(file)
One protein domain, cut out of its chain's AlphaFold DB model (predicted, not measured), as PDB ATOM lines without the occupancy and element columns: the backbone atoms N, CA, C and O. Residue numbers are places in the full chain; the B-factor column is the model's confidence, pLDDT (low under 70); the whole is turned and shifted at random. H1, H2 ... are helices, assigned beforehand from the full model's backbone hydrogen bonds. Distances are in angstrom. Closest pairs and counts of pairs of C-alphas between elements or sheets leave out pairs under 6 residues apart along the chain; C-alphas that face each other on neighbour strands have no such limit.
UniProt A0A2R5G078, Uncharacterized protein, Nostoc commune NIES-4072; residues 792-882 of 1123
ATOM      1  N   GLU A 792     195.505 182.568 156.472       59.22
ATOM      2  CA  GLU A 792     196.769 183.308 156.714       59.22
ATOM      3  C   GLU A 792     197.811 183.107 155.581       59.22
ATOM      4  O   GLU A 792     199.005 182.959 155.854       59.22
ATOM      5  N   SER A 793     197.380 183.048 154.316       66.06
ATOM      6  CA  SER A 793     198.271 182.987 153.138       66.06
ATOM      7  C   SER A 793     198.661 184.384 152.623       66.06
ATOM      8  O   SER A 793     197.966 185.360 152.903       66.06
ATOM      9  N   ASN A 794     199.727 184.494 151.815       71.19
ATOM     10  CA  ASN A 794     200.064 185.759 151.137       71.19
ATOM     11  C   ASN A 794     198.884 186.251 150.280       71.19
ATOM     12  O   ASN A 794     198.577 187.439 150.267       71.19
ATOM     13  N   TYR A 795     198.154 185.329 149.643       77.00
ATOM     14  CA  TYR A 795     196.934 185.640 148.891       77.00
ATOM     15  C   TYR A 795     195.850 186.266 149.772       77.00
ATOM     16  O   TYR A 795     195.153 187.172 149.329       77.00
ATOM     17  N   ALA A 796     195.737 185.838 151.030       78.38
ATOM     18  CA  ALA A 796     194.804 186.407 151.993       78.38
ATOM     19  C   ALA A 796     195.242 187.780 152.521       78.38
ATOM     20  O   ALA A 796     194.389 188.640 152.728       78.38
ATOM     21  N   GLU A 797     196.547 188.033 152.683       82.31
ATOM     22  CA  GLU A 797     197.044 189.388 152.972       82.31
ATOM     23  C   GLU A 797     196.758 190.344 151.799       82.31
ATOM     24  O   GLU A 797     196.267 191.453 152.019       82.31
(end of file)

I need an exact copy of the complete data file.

One protein domain, cut out of its chain's AlphaFold DB model (predicted, not measured), as PDB ATOM lines without the occupancy and element columns: the backbone atoms N, CA, C and O. Residue numbers are places in the full chain; the B-factor column is the model's confidence, pLDDT (low under 70); the whole is turned and shifted at random. H1, H2 ... are helices, assigned beforehand from the full model's backbone hydrogen bonds. Distances are in angstrom. Closest pairs and counts of pairs of C-alphas between elements or sheets leave out pairs under 6 residues apart along the chain; C-alphas that face each other on neighbour strands have no such limit.
UniProt A0A2R5G078, Uncharacterized protein, Nostoc commune NIES-4072; residues 792-882 of 1123
ATOM      1  N   GLU A 792     195.505 182.568 156.472       59.22
ATOM      2  CA  GLU A 792     196.769 183.308 156.714       59.22
ATOM      3  C   GLU A 792     197.811 183.107 155.581       59.22
ATOM      4  O   GLU A 792     199.005 182.959 155.854       59.22
ATOM      5  N   SER A 793     197.380 183.048 154.316       66.06
ATOM      6  CA  SER A 793     198.271 182.987 153.138       66.06
ATOM      7  C   SER A 793     198.661 184.384 152.623       66.06
ATOM      8  O   SER A 793     197.966 185.360 152.903       66.06
ATOM      9  N   ASN A 794     199.727 184.494 151.815       71.19
ATOM     10  CA  ASN A 794     200.064 185.759 151.137       71.19
ATOM     11  C   ASN A 794     198.884 186.251 150.280       71.19
ATOM     12  O   ASN A 794     198.577 187.439 150.267       71.19
ATOM     13  N   TYR A 795     198.154 185.329 149.643       77.00
ATOM     14  CA  TYR A 795     196.934 185.640 148.891       77.00
ATOM     15  C   TYR A 795     195.850 186.266 149.772       77.00
ATOM     16  O   TYR A 795     195.153 187.172 149.329       77.00
ATOM     17  N   ALA A 796     195.737 185.838 151.030       78.38
ATOM     18  CA  ALA A 796     194.804 186.407 151.993       78.38
ATOM     19  C   ALA A 796     195.242 187.780 152.521       78.38
ATOM     20  O   ALA A 796     194.389 188.640 152.728       78.38
ATOM     21  N   GLU A 797     196.547 188.033 152.683       82.31
ATOM     22  CA  GLU A 797     197.044 189.388 152.972       82.31
ATOM     23  C   GLU A 797     196.758 190.344 151.799       82.31
ATOM     24  O   GLU A 797     196.267 191.453 152.019       82.31